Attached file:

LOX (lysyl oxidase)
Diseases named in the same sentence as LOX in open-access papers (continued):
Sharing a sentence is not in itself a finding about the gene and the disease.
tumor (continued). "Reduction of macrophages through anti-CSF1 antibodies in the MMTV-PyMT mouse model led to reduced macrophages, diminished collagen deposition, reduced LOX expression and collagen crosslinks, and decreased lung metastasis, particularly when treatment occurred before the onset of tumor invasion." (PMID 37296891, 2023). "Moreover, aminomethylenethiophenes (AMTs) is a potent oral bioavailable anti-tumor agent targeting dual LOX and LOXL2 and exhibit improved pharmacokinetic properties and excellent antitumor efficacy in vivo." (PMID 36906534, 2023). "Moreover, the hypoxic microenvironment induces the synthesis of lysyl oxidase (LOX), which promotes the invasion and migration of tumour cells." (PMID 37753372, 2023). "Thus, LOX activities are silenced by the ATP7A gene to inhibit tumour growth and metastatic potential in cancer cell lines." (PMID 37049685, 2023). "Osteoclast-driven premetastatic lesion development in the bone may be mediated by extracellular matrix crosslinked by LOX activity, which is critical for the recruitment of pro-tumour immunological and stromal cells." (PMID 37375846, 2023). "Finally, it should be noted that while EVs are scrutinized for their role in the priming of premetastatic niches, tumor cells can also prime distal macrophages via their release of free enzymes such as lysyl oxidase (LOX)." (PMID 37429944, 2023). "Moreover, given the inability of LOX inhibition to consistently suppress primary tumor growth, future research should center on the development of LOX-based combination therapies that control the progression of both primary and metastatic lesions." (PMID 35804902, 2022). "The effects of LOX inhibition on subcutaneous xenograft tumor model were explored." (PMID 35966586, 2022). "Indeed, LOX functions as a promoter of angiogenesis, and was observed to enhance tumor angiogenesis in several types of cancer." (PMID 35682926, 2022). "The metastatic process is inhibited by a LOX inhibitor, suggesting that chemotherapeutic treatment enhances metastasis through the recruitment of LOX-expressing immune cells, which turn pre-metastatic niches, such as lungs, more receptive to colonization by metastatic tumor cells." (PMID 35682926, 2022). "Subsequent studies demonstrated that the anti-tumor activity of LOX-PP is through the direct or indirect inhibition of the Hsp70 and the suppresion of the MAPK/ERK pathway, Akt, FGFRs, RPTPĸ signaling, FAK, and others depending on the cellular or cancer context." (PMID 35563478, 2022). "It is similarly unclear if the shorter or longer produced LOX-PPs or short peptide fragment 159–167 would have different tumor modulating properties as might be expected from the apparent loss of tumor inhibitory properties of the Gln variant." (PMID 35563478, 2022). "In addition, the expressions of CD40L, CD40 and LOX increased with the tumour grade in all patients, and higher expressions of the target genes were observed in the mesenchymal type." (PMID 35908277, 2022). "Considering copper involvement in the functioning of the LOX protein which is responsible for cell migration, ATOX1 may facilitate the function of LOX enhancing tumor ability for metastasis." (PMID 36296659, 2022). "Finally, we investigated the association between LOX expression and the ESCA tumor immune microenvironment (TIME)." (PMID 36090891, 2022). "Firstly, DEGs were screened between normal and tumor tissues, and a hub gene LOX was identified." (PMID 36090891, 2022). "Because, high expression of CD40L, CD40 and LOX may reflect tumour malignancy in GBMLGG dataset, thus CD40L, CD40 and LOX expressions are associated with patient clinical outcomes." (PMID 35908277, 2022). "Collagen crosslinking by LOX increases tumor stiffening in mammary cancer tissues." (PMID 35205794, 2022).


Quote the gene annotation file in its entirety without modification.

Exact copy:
LOX (lysyl oxidase)
Diseases named in the same sentence as LOX in open-access papers (continued):
Sharing a sentence is not in itself a finding about the gene and the disease.
tumor (continued). "Reduction of macrophages through anti-CSF1 antibodies in the MMTV-PyMT mouse model led to reduced macrophages, diminished collagen deposition, reduced LOX expression and collagen crosslinks, and decreased lung metastasis, particularly when treatment occurred before the onset of tumor invasion." (PMID 37296891, 2023). "Moreover, aminomethylenethiophenes (AMTs) is a potent oral bioavailable anti-tumor agent targeting dual LOX and LOXL2 and exhibit improved pharmacokinetic properties and excellent antitumor efficacy in vivo." (PMID 36906534, 2023). "Moreover, the hypoxic microenvironment induces the synthesis of lysyl oxidase (LOX), which promotes the invasion and migration of tumour cells." (PMID 37753372, 2023). "Thus, LOX activities are silenced by the ATP7A gene to inhibit tumour growth and metastatic potential in cancer cell lines." (PMID 37049685, 2023). "Osteoclast-driven premetastatic lesion development in the bone may be mediated by extracellular matrix crosslinked by LOX activity, which is critical for the recruitment of pro-tumour immunological and stromal cells." (PMID 37375846, 2023). "Finally, it should be noted that while EVs are scrutinized for their role in the priming of premetastatic niches, tumor cells can also prime distal macrophages via their release of free enzymes such as lysyl oxidase (LOX)." (PMID 37429944, 2023). "Moreover, given the inability of LOX inhibition to consistently suppress primary tumor growth, future research should center on the development of LOX-based combination therapies that control the progression of both primary and metastatic lesions." (PMID 35804902, 2022). "The effects of LOX inhibition on subcutaneous xenograft tumor model were explored." (PMID 35966586, 2022). "Indeed, LOX functions as a promoter of angiogenesis, and was observed to enhance tumor angiogenesis in several types of cancer." (PMID 35682926, 2022). "The metastatic process is inhibited by a LOX inhibitor, suggesting that chemotherapeutic treatment enhances metastasis through the recruitment of LOX-expressing immune cells, which turn pre-metastatic niches, such as lungs, more receptive to colonization by metastatic tumor cells." (PMID 35682926, 2022). "Subsequent studies demonstrated that the anti-tumor activity of LOX-PP is through the direct or indirect inhibition of the Hsp70 and the suppresion of the MAPK/ERK pathway, Akt, FGFRs, RPTPĸ signaling, FAK, and others depending on the cellular or cancer context." (PMID 35563478, 2022). "It is similarly unclear if the shorter or longer produced LOX-PPs or short peptide fragment 159–167 would have different tumor modulating properties as might be expected from the apparent loss of tumor inhibitory properties of the Gln variant." (PMID 35563478, 2022). "In addition, the expressions of CD40L, CD40 and LOX increased with the tumour grade in all patients, and higher expressions of the target genes were observed in the mesenchymal type." (PMID 35908277, 2022). "Considering copper involvement in the functioning of the LOX protein which is responsible for cell migration, ATOX1 may facilitate the function of LOX enhancing tumor ability for metastasis." (PMID 36296659, 2022). "Finally, we investigated the association between LOX expression and the ESCA tumor immune microenvironment (TIME)." (PMID 36090891, 2022). "Firstly, DEGs were screened between normal and tumor tissues, and a hub gene LOX was identified." (PMID 36090891, 2022). "Because, high expression of CD40L, CD40 and LOX may reflect tumour malignancy in GBMLGG dataset, thus CD40L, CD40 and LOX expressions are associated with patient clinical outcomes." (PMID 35908277, 2022). "Collagen crosslinking by LOX increases tumor stiffening in mammary cancer tissues." (PMID 35205794, 2022).